5 Tips For Returning To Work After Maternity Leave

by | Jun 14, 2021

Returning to work after having a baby is an adjustment like no other. You’ve spent a few months solely focused on your new little one, but now, you’re going back to an office. The pregnant person who left is not the same as the mother who is returning . Your priorities have probably shifted a bit, and you may be running on less sleep. 

Not only that, but coming back from maternity leave can be a tough transition emotionally and psychologically, too. 

Denise Rousseau, a professor of organizational behavior and public policy at Carnegie Mellon University, describes the change to Harvard Business Review as an “intense physical and psychological adjustment”. “You may not feel ready to leave your child.”

Going through a rollercoaster of emotions is normal – don’t be hard on yourself!

  1. Be Kind To Yourself

One way to be kind to yourself is to set the bar low for the first few weeks back at work. You’re going through a lot, so don’t expect things to go straight back to the way they were before you had your baby. 

Ease into your working schedule and give yourself space to experience the emotions that come up. Write a list of the reasons why you decided to go back to work – what you love about your job, your career aspirations, being able to provide for your family financially – and whip out this list when you’re feeling emotionally vulnerable.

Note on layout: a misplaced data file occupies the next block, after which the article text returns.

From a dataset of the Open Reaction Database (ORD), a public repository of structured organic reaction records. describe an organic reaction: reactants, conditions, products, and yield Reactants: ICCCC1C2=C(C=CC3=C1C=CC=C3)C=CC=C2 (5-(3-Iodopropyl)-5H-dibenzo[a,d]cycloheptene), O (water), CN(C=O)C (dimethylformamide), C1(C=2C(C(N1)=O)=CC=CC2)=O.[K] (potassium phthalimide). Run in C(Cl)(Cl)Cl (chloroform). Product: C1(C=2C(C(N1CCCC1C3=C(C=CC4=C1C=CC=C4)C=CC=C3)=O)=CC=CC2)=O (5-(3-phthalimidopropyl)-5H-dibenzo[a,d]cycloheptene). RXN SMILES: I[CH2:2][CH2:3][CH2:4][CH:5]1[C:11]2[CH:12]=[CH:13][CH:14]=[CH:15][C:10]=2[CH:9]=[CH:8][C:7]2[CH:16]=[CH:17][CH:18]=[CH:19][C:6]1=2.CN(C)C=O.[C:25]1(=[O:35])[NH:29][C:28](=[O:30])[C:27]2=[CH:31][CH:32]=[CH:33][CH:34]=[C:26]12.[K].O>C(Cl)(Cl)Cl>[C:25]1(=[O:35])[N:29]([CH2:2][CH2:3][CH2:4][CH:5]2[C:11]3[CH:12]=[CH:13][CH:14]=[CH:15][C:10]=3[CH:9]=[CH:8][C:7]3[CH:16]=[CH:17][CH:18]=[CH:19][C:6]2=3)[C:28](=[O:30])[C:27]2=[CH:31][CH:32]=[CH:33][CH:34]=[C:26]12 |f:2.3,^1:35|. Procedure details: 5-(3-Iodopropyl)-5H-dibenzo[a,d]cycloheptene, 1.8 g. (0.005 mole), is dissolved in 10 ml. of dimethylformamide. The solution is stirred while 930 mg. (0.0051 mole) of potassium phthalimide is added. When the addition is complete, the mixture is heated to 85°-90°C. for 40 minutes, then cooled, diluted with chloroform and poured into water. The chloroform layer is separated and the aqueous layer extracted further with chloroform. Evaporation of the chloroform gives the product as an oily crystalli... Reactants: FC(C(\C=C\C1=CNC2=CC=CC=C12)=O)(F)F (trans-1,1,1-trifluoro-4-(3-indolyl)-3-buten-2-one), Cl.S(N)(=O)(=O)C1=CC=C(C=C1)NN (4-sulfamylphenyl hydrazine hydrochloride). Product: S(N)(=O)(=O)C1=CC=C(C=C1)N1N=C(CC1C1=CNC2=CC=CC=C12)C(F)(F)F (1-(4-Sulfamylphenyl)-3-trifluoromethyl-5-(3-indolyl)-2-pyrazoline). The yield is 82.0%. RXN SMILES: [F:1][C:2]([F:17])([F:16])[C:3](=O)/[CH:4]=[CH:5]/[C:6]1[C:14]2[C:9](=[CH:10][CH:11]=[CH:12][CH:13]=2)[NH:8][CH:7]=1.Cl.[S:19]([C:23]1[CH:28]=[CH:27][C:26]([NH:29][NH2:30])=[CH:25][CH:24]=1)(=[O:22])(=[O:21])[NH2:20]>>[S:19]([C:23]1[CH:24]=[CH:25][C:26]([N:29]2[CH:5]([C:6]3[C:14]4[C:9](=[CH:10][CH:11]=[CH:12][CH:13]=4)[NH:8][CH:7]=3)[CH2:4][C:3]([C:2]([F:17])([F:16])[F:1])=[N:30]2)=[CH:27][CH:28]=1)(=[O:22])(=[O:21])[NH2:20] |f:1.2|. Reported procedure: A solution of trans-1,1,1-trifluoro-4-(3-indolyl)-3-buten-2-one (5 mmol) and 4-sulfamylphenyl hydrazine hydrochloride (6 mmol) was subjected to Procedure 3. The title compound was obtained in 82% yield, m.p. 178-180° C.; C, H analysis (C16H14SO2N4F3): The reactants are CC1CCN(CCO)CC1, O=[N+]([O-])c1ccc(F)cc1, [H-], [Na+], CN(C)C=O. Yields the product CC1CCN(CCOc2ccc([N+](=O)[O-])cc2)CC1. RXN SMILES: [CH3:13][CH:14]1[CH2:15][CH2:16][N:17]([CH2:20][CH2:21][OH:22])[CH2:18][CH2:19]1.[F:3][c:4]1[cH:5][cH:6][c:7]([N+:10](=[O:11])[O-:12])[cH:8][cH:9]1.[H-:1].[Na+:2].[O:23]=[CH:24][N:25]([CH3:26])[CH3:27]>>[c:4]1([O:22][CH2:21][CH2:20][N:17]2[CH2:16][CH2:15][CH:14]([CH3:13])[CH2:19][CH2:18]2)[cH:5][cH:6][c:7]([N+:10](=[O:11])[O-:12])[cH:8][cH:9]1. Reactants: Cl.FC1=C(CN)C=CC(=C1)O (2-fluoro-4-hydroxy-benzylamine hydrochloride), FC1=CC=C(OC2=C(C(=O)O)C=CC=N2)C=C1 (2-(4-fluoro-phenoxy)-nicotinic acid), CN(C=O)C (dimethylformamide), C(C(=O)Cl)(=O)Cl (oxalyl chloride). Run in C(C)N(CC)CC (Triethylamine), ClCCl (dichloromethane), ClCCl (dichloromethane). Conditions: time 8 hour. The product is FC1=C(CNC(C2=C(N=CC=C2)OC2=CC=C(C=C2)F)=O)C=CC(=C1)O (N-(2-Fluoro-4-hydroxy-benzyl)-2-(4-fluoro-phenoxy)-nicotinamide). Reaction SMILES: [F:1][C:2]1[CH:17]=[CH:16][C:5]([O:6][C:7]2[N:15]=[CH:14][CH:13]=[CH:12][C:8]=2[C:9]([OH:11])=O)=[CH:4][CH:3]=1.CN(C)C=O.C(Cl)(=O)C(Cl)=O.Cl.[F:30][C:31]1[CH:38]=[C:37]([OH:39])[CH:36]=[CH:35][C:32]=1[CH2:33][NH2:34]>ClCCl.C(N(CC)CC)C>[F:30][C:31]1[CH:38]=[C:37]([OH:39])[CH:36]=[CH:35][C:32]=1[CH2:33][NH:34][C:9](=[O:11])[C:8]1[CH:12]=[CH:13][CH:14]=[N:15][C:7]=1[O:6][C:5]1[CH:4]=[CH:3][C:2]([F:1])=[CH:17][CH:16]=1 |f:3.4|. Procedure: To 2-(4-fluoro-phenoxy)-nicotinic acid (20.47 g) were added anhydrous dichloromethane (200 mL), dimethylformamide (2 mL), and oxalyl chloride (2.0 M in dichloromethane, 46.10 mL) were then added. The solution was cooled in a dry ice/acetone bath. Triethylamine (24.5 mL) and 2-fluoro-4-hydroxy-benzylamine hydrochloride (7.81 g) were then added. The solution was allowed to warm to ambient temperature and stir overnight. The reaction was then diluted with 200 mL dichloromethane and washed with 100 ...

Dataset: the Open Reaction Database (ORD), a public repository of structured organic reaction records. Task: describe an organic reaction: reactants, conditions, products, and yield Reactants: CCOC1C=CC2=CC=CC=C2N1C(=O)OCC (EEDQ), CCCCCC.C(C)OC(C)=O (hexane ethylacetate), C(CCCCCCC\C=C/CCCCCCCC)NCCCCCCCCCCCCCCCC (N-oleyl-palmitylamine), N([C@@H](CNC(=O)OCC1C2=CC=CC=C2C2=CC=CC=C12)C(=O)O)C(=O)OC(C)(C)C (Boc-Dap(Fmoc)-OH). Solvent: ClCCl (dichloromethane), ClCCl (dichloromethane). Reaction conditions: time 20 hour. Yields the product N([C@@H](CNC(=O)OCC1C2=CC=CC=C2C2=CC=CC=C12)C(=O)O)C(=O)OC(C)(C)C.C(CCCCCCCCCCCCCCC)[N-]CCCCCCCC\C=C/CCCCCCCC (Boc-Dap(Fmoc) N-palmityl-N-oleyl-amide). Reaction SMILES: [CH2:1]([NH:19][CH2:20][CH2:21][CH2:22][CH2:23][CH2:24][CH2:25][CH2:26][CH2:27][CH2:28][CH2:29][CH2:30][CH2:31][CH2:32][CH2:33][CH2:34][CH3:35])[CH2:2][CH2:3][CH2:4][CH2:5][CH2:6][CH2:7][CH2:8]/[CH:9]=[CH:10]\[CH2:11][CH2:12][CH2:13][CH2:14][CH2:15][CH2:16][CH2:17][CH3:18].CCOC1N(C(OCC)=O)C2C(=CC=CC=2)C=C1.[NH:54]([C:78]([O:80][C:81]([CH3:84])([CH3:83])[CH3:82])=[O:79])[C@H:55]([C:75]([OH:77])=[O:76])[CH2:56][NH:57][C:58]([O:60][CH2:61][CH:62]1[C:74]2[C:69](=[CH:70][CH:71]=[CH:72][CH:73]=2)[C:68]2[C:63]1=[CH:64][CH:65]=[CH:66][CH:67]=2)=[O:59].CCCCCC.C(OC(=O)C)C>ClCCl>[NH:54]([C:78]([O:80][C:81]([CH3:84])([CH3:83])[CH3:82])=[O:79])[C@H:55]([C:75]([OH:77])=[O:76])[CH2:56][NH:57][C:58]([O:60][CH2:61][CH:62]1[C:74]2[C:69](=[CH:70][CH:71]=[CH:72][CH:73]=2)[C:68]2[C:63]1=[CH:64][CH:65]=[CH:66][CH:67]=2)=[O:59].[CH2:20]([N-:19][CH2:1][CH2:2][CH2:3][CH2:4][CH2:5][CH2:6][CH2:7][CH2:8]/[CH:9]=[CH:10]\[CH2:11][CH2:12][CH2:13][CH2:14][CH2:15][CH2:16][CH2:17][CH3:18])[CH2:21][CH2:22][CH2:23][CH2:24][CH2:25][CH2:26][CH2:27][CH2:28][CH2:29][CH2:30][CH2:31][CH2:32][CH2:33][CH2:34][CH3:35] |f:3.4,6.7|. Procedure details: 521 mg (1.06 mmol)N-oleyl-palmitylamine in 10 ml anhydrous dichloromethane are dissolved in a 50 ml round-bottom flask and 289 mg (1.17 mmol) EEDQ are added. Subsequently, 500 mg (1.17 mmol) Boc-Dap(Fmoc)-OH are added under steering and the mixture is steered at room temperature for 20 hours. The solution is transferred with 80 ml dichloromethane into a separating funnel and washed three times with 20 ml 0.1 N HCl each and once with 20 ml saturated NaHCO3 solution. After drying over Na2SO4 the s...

Also, don’t be afraid to lean on your support system. Call a trusted family member or your partner to talk things out when feelings of overwhelm start setting in. 

“It takes around three months to settle back in, so give yourself low expectations of what you’ll achieve on that first day – that way you don’t put pressure on yourself,” Jessica Chivers, author of Mothers Work! How to Get a Grip on Guilt and Make a Smooth Return to Work, shared with Living & Loving

If possible, try to make your first day back in the middle of the week. This means you don’t jump straight back into the deep end with a full week of work. The weekend is just around the corner on a Thursday. 

  1. Create A Back To Work Care Pack

It’s important to support yourself during this change of routine. One way to do this is by putting together a care pack of new mom essentials and things you just really love.

If you’re a breastfeeding mom and want to continue giving your baby breastmilk, you’re probably going to be pumping at work. Contact your office ahead of time and ask them what room you can use to pump. This way, you know exactly where to go on your first day back. 

Your pumping bag should have your breast pump (of course), extra bottles, extra pump pieces just in case one breaks, cleaning wipes if you don’t want to wash your pump parts at the office, extra bra and shirt, and insulated cooler for the milk you pump.

Laura’s Plans suggests putting your breast pump together with all the pieces you need so that it’s ready to go when you pump at work. 

Other things to include in your care pack are your favorite chocolates or sweet treats, soothing teas, luxurious hand cream, and have an audio book or podcasts ready for when you’re pumping at the office.